Having multiple desktops is a nice thing to have as well. At the bottom right of the screen (by default) are two ‘micro screens’ that show the placement of windows on your desktop. Say you are working on a graphics program to edit photos, an FTP program to upload the photos, and an HTML editor to put the photos on your website. (Fully-featured versions of these programs are available for free for Linux, by the way. And for most people, they’re competitive against programs like Photoshop, CuteFTP and Dreamweaver, too. For free.) All three of those programs would be open in their own windows, on what you could call a ‘work’ desktop. On *another* desktop, you could be doing system stuff like running a terminal window (more on that later), checking email, and browsing the web. Of course, as with the graphics and web editors, you get a fully-featured email program and a great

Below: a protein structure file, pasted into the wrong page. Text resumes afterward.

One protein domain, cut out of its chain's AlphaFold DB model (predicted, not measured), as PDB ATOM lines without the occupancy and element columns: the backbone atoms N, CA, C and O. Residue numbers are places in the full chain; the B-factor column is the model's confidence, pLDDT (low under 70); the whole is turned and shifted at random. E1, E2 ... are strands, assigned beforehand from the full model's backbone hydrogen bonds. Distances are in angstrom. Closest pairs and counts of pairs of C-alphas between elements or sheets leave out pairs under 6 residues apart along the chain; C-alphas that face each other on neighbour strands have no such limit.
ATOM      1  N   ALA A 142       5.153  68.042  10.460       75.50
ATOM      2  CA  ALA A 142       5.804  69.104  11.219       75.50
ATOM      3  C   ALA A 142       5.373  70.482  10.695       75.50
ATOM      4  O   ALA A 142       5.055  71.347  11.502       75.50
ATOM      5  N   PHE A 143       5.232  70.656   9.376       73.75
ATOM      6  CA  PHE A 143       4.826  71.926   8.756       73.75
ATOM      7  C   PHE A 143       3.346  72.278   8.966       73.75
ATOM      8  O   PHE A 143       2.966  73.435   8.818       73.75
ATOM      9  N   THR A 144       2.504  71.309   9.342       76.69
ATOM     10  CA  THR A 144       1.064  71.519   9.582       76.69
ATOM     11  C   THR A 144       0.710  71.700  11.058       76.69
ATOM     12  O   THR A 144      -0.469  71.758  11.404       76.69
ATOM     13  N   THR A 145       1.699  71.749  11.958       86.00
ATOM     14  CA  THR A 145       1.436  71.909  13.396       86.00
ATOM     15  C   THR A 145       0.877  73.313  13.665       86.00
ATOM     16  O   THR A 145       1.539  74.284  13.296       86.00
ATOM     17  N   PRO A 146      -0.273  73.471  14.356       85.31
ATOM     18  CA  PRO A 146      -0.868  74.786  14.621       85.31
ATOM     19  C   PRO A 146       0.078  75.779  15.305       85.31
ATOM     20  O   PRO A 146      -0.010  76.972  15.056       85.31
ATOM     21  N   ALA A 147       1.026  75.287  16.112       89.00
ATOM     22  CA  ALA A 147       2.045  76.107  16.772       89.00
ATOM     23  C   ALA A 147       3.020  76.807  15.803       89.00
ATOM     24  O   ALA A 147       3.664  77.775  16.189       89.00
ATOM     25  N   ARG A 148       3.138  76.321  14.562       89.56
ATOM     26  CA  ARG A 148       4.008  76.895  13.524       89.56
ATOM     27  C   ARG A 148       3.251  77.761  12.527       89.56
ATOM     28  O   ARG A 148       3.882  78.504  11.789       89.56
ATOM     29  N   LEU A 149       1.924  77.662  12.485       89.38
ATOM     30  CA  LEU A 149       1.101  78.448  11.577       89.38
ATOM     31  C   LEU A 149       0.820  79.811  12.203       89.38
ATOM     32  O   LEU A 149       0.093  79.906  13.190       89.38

* Problems?
I wouldn’t call them ‘problems’, more ‘settling in’ and getting things exactly the way I want them…

The main issue: playing Flash video (FOR 64-BIT SYSTEM *ONLY*) – this was merely annoying, because I couldn’t view YouTube videos or Flash-embedded videos on other websites. This was solved recently by a user on UbuntuForums.org going by the name of ‘Kilz’, who wrote a script that solved all the 64-bit & Firefox problems. For normal 32-bit computers the hassle isn’t a major one, simply run a few lines of code as directed on the Ubuntu Feisty Guide online. 64-bit support for Ubuntu may be slower than 32-bit but it’s nowhere near as slow as for Windows!